Have you tried calling your parents or siblings? Family is the only group of people who are (socially at least) obligated to care for you in times of need.
posted by Groovytimes at 6:37 AM on January 12, 2010


I've been fired before and I've got tons of sympathy on that front. Oh man.

As for your friends - the last thing that they want is to feel like it's their job to keep you from being depressed. That's a pretty tough situation to be in, as a person, to feel like "Shit. I've got to hang out with anonymous because they lost their job and they're gonna get wicked depressed if I don't." That doesn't sound like any fun does it?

Call people individually and ask to hang out. If they ask "Oh hey, how are you doing?" it's totally cool to mention "I got fired and I'm really pissed about it." That should naturally open the door to conversation. Be understanding that not all of your friends are going to want to talk about this. Don't start off mentioning that you lost your job - they already know, they already got your email. Try to be as positive as possible. Don't put your friends in a situation where they feel like they have to hang out with you because you're fragile or because they feel sorry for you - that's not going to help you or your friends.

bunnycup is dead on that it will very much help you if you frame this less about depression and more about staying in touch. Mentioning "depression" over and over again is going to make your friends feel like they need to be your therapist - which is not an enviable position. I've been on both sides of this - I've been the friend that needs some serious help, and the friend that feels like they're holding someone together. The friends who were the most helpful to me when I needed it were the ones who would just listen when I called, and they're the type of people who I could call to help me move a dead body if I needed to. Don't expect everyone you know to rise to this level. If you don't have anyone you can call to help you move a dead body, use this as an opportunity to strengthen a few close friendships rather than trying to spread yourself across everyone you know.

Above all, keep up the same level of contact once you have a new job. The only thing worse than a fair weather friend is a foul weather friend. I've had those - the ones who call you when they're miserable and need help, and once they're doing better, you never hear from them again. I hate feeling like someone else's emotional medic. I'm happy to be a friend, but putting people back together again is exhausting and I'd really like some happy times to balance it out.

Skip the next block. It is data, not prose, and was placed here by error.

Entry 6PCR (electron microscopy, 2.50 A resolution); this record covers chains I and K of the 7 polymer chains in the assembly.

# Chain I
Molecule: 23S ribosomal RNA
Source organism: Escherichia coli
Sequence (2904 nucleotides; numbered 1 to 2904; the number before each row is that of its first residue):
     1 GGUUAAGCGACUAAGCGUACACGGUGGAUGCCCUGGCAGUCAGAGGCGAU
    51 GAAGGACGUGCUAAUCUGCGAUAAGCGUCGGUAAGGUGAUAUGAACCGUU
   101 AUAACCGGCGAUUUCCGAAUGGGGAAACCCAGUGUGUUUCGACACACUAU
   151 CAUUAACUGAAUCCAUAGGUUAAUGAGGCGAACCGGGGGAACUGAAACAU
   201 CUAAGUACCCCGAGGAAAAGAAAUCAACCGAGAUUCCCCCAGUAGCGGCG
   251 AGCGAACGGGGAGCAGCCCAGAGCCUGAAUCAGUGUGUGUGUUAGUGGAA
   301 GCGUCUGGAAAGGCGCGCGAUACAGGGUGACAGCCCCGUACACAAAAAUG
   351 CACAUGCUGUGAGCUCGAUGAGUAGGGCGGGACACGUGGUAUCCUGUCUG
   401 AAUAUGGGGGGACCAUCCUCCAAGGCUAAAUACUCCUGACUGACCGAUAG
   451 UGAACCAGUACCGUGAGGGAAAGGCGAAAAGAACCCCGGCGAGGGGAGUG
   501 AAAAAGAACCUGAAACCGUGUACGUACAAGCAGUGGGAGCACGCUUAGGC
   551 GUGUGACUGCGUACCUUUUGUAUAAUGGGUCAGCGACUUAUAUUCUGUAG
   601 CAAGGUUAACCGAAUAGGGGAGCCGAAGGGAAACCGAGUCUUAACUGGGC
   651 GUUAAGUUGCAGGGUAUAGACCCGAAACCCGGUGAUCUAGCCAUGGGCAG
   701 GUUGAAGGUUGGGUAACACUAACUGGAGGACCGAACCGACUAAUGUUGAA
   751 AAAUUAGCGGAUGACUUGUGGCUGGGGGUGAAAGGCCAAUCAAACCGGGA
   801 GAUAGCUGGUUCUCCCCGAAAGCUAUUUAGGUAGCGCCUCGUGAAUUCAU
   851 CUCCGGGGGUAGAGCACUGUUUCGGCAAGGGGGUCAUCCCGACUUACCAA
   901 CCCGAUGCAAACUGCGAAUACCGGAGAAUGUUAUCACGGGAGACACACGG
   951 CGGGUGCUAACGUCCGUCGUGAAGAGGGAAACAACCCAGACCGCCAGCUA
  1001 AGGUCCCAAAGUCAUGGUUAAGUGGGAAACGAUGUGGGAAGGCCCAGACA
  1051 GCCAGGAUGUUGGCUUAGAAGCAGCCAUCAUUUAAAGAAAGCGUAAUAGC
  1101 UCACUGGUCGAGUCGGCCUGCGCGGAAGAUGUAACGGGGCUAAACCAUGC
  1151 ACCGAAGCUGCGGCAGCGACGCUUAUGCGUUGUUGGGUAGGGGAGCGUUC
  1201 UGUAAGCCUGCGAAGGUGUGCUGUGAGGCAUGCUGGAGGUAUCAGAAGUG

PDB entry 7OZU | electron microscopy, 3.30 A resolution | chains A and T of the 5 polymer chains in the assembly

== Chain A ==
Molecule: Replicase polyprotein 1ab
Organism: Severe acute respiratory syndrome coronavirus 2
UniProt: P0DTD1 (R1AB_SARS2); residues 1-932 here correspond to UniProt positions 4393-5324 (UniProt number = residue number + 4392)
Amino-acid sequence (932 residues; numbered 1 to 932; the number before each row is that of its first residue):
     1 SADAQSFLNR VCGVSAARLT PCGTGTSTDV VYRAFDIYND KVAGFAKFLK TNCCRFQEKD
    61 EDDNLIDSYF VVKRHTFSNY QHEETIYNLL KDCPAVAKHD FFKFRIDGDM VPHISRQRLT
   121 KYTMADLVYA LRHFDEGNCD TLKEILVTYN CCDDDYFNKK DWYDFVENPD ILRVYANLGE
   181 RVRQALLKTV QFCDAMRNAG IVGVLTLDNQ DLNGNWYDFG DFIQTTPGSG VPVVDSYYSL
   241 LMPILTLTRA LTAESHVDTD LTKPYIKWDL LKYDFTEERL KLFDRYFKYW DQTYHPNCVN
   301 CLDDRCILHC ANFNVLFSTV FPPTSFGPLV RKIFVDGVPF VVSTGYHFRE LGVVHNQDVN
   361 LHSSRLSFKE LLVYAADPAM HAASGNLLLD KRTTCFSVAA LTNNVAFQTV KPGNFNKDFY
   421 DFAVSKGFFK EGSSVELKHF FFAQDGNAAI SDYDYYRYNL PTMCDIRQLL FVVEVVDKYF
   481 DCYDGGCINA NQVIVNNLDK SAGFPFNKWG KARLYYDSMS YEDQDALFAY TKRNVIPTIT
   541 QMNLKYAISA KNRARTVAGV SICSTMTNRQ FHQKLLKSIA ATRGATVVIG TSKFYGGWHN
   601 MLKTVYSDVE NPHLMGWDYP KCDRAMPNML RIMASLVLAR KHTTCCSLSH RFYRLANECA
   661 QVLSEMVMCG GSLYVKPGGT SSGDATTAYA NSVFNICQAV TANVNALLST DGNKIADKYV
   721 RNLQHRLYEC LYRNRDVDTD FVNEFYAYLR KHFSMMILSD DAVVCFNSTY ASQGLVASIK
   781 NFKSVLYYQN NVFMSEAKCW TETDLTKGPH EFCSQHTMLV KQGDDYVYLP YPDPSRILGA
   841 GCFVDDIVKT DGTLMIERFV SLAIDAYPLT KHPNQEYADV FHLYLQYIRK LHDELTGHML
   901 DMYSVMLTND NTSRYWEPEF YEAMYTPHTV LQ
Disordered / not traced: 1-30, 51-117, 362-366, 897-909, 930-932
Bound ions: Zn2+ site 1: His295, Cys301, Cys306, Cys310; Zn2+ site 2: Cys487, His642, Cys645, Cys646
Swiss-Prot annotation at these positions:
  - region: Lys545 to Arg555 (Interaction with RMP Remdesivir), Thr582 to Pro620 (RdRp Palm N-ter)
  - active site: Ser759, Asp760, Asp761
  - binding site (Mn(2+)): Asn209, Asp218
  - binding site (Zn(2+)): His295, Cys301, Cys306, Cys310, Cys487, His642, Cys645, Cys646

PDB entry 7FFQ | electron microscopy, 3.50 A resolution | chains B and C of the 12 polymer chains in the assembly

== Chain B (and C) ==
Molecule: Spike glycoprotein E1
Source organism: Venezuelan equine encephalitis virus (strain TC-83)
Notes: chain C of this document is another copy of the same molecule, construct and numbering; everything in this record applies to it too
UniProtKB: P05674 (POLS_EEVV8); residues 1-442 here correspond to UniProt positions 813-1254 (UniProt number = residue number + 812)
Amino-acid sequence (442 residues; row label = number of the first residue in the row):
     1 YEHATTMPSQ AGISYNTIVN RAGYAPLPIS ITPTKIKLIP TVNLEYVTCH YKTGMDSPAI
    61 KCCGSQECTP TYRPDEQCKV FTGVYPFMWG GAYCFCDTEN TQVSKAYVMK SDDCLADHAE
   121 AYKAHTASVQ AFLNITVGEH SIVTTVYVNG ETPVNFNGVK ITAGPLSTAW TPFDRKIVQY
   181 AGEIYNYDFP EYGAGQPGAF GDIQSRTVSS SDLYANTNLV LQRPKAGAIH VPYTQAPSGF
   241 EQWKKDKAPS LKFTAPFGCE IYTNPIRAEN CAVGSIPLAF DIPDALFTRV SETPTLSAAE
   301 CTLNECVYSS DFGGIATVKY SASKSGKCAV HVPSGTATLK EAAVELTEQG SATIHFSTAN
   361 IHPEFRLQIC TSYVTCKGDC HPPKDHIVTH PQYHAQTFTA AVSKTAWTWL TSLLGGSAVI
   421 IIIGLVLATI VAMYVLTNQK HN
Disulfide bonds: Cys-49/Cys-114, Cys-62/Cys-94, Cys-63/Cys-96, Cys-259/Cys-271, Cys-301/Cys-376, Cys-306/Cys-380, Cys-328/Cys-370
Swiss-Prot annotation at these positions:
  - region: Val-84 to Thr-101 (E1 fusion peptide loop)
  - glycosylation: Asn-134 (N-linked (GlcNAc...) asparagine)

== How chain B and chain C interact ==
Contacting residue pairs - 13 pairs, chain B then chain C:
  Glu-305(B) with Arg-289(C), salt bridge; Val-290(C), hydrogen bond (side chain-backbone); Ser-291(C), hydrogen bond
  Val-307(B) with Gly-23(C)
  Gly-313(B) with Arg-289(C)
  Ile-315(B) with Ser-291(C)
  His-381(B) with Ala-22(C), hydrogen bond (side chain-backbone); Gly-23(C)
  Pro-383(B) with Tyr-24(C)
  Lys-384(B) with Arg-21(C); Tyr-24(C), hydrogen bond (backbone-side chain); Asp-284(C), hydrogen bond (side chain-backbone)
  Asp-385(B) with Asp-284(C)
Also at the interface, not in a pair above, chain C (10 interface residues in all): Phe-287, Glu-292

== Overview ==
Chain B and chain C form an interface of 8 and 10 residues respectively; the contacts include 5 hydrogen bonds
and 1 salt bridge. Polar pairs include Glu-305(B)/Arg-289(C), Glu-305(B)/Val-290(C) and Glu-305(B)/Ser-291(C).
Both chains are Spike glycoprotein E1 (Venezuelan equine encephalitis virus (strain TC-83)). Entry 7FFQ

posted by grapefruitmoon at 6:38 AM on January 12, 2010


You email was pretty general, and I if I received it I would have thought - well, I'm working all week, I won't be drunk any time soon, but (other recipient) is always having fun, I'm sure they'll end up going out and having fun.
You need to target people individually with a specific plan or date.
posted by smartypantz at 7:37 AM on January 12, 2010


Having observed some friendship dissolutions this year with similar origins, here's something else to keep in mind: It's possible that there are friends in your circle who have their own issues to deal with, but may not be advertising that fact because they don't want to bring you down any further than you already are. Those people are likely to be much more receptive to (and also benefit from) bunnycup's approach.
posted by gnomeloaf at 8:47 AM on January 12, 2010


coffeeflavored/OP, for what it's worth, your (subsequent) response to bunnycup and re-examination of your post puts you squarely in the box of reasonable, kind, neato people that we like to have around here. So your boss can suck it. :)

What kind of TLC are you looking for? Do you want a loud drunken night? A movie night at home with popcorn? Going out for coffee? Distraction by going to see something (movie, rock show, art, whatever)? Figure that out and ask for something specific. It's hard for people to get random calls for general help, because people want to avoid doing the wrong thing when you're in dire straits. Asking for the specific right thing makes it easier for them to say, "Yes, I can do that."

For my sister, this would probably be an email saying, "Ladies, I've had a shitty week and you are all taking me clubbing so we can dance our faces off! Who's with me?" For me, it would be more like "My god that week just kicked my ass. Who wants to come over Friday night? Nice music, good drinks, and fresh buns from the oven would be the ticket, don't you think?"
posted by heatherann at 7:29 AM on January 13, 2010